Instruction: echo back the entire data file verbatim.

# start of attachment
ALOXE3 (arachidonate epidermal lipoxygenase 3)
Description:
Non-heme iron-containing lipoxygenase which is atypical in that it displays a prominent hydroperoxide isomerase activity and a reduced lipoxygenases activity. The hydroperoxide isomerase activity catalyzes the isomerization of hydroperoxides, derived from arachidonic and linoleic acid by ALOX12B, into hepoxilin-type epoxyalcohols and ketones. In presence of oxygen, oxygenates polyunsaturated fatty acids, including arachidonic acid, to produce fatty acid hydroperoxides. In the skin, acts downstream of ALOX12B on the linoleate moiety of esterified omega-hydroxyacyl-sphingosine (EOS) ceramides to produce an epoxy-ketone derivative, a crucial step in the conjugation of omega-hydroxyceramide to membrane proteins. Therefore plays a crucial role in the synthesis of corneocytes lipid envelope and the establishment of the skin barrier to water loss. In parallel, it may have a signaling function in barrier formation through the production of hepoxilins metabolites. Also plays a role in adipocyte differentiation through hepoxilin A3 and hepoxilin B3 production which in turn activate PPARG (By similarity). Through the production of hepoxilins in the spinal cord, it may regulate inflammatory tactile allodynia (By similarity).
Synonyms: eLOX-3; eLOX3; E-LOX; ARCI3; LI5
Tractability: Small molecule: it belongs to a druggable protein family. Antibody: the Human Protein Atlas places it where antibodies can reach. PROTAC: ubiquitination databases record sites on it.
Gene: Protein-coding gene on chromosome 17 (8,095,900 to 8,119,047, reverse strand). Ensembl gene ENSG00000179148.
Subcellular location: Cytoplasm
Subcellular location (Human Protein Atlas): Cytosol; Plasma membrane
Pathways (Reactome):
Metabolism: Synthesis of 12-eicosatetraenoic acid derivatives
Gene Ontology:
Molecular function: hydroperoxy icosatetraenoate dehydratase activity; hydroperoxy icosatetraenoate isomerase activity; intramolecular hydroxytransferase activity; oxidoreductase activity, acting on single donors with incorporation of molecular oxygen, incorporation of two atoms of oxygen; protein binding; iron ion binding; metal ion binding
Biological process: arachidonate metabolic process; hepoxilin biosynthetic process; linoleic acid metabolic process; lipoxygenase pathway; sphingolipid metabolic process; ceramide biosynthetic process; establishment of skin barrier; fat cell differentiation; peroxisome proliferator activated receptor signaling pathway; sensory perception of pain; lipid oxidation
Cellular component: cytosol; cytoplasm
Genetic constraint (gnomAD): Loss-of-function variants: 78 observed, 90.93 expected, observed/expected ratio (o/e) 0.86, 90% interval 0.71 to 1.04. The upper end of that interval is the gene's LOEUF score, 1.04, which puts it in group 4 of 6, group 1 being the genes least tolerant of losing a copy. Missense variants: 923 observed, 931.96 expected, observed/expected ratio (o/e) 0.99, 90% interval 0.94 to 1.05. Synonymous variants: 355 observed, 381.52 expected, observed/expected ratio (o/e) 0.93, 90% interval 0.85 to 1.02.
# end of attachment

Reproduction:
ALOXE3 (arachidonate epidermal lipoxygenase 3)
Description:
Non-heme iron-containing lipoxygenase which is atypical in that it displays a prominent hydroperoxide isomerase activity and a reduced lipoxygenases activity. The hydroperoxide isomerase activity catalyzes the isomerization of hydroperoxides, derived from arachidonic and linoleic acid by ALOX12B, into hepoxilin-type epoxyalcohols and ketones. In presence of oxygen, oxygenates polyunsaturated fatty acids, including arachidonic acid, to produce fatty acid hydroperoxides. In the skin, acts downstream of ALOX12B on the linoleate moiety of esterified omega-hydroxyacyl-sphingosine (EOS) ceramides to produce an epoxy-ketone derivative, a crucial step in the conjugation of omega-hydroxyceramide to membrane proteins. Therefore plays a crucial role in the synthesis of corneocytes lipid envelope and the establishment of the skin barrier to water loss. In parallel, it may have a signaling function in barrier formation through the production of hepoxilins metabolites. Also plays a role in adipocyte differentiation through hepoxilin A3 and hepoxilin B3 production which in turn activate PPARG (By similarity). Through the production of hepoxilins in the spinal cord, it may regulate inflammatory tactile allodynia (By similarity).
Synonyms: eLOX-3; eLOX3; E-LOX; ARCI3; LI5
Tractability: Small molecule: it belongs to a druggable protein family. Antibody: the Human Protein Atlas places it where antibodies can reach. PROTAC: ubiquitination databases record sites on it.
Gene: Protein-coding gene on chromosome 17 (8,095,900 to 8,119,047, reverse strand). Ensembl gene ENSG00000179148.
Subcellular location: Cytoplasm
Subcellular location (Human Protein Atlas): Cytosol; Plasma membrane
Pathways (Reactome):
Metabolism: Synthesis of 12-eicosatetraenoic acid derivatives
Gene Ontology:
Molecular function: hydroperoxy icosatetraenoate dehydratase activity; hydroperoxy icosatetraenoate isomerase activity; intramolecular hydroxytransferase activity; oxidoreductase activity, acting on single donors with incorporation of molecular oxygen, incorporation of two atoms of oxygen; protein binding; iron ion binding; metal ion binding
Biological process: arachidonate metabolic process; hepoxilin biosynthetic process; linoleic acid metabolic process; lipoxygenase pathway; sphingolipid metabolic process; ceramide biosynthetic process; establishment of skin barrier; fat cell differentiation; peroxisome proliferator activated receptor signaling pathway; sensory perception of pain; lipid oxidation
Cellular component: cytosol; cytoplasm
Genetic constraint (gnomAD): Loss-of-function variants: 78 observed, 90.93 expected, observed/expected ratio (o/e) 0.86, 90% interval 0.71 to 1.04. The upper end of that interval is the gene's LOEUF score, 1.04, which puts it in group 4 of 6, group 1 being the genes least tolerant of losing a copy. Missense variants: 923 observed, 931.96 expected, observed/expected ratio (o/e) 0.99, 90% interval 0.94 to 1.05. Synonymous variants: 355 observed, 381.52 expected, observed/expected ratio (o/e) 0.93, 90% interval 0.85 to 1.02.